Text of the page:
To make home recovery a success, patients must feel 'confident' they are cared for: President Halimah
SINGAPORE: It is vital for people to feel "confident that their interests are taken care of", in order to make the home recovery programme a success, said President Halimah Yacob during a visit to the Home Recovery Task Group headquarters on Tuesday (Nov 2).
She spoke to reporters about the importance of having smooth operations in the call centre and planning centre, and acknowledged the efforts behind the scenes in Singapore's fight against COVID-19.
Home recovery has been the default mode of care since Sep 15 for COVID-19 patients with mild or no symptoms. On average, about 70 per cent of those infected daily are recovering at home.
A few groups of patients are excluded from home recovery, such as unvaccinated or partially vaccinated people aged 50 and above, vaccinated people aged 80 and above, as well as children below one year old.
Home recovery buddies, who include full-time Singapore Armed Forces (SAF) national servicemen and regulars, contact positive cases by phone to confirm their eligibility and formally include them in the programme, said the task group on Oct 27.
More than 450 SAF personnel have been deployed to support the home recovery programme so far.
"A LOT OF WORK" BEHIND THE SCENES
There is "a lot of work which we don't see", including handling inbound and outbound calls as well as triaging, said Mdm Halimah.
She highlighted examples of people working behind the scenes to "make the system work", such as the SAF personnel, staff from agencies like the Ministry of Health and the Agency for Integrated Care, volunteers, and civil and public servants.
"Obviously with their skills and capabilities, they are able to do it quite quickly. So the ability to ramp it up so fast in response (to calls) ... their preparedness to on-the-ground issues is really very good," she said.
Moreover, SAF's unique strengths further enhance the home recovery programme, noted Mdm Halimah, describing them as "very well-organised, very well-trained". This would enable them to move "very fast".
"They have the competencies and skills to mobilise their resources at very short notice ... to help ameliorate the situation, help to put in place the needed platforms and needed facilities. I think that's really very helpful," she said.
A lot of work also goes into following up and connecting patients to the relevant resources.
"For instance, for those who need the medical resources, they're connected to that. Those who need non-medical resources, social support, and so on, they are also connected to that. And of course, the telemedicine care, that is very critical," she said.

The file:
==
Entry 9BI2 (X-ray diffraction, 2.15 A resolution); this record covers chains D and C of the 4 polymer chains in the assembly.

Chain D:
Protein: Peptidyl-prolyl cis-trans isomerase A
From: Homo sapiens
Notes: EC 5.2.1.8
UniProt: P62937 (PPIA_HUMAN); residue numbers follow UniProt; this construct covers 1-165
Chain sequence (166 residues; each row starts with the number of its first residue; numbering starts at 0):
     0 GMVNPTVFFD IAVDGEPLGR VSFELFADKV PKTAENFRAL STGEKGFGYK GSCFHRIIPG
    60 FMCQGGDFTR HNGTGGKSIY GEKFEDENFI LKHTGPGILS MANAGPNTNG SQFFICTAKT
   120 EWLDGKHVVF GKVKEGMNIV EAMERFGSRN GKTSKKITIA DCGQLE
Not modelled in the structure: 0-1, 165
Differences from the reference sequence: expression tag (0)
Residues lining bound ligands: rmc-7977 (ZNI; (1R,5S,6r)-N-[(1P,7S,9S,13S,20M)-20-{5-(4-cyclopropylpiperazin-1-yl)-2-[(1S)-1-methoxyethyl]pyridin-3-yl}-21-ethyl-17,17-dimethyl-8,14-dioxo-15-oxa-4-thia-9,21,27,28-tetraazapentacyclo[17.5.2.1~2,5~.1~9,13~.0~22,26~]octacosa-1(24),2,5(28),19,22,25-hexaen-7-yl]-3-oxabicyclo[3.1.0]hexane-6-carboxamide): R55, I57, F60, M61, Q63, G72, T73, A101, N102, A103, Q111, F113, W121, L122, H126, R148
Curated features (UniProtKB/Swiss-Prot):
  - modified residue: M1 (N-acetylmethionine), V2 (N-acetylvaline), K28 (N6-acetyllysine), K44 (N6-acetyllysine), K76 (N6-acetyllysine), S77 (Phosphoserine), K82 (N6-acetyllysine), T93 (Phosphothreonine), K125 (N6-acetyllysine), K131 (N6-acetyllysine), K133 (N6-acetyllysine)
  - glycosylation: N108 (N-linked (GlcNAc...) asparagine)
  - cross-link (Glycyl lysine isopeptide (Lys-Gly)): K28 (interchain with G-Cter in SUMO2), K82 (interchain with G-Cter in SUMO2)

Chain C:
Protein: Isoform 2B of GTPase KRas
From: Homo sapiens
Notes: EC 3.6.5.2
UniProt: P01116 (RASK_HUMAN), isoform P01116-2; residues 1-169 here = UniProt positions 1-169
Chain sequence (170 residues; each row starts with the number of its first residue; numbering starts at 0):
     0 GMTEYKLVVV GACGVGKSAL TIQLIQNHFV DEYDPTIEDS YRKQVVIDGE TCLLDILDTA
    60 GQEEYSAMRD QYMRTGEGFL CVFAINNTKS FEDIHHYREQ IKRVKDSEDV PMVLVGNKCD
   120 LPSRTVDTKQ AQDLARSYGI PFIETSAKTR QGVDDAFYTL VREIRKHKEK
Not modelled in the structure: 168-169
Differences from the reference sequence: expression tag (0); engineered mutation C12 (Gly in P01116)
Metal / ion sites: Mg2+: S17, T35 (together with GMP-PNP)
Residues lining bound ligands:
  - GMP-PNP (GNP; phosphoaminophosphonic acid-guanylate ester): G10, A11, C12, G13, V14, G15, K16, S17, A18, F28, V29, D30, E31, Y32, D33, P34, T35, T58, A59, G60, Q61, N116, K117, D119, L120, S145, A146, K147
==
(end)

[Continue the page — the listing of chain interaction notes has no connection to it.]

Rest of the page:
Telemedicine care is particularly important for patients who are at home and "don't feel so comfortable", added Mdm Halimah.
"When people are sick, they're very concerned about themselves. They want to get answers to their questions. When they reach out to somebody, they want to be able to reach that person quickly. So that's the kind of service and support that is provided, and it is very crucial."
Mdm Halimah also empathised with the anxieties of those on the home recovery programme.
"I can fully understand how they feel because once you have COVID-19, they're worried. Not just for themselves, but also for their family members. They're worried they may be infecting them. But I just want to say that they are being properly taken care of, whether it's under home recovery or they go to hospital," she said.
"Whilst their worries are justified, as long as they follow protocols and the advice given, they should be all right."
Even though these concerns are "justified and necessary", they should remain "in context", she added.
"In my view, we have a very good system for home recovery. ... The context is that we do have a system to take care of them even when they are at home."
Mdm Halimah also said that even though Singapore will overcome the pandemic, "it will not be so soon".
She added that there are "different levels" of support to tide the country through in the meantime, such as getting vaccination and booster shots, doing antigen rapid tests (ART), and observing safe distancing measures.
"Vaccination is not the be all and end all, but vaccination at least protects you to some extent that you don't become very severely ill when you get infected. So I do want to say that, please, if you're not vaccinated, please do so. If you have not got your booster injections, go and get it," she said.
"Even countries with very high rates of vaccinations, we do see they have the third wave, their fourth waves. We will not be spared because we are part of the global situation. But together, I think individually, collectively, with government support, I'm quite confident we will be able to overcome this pandemic."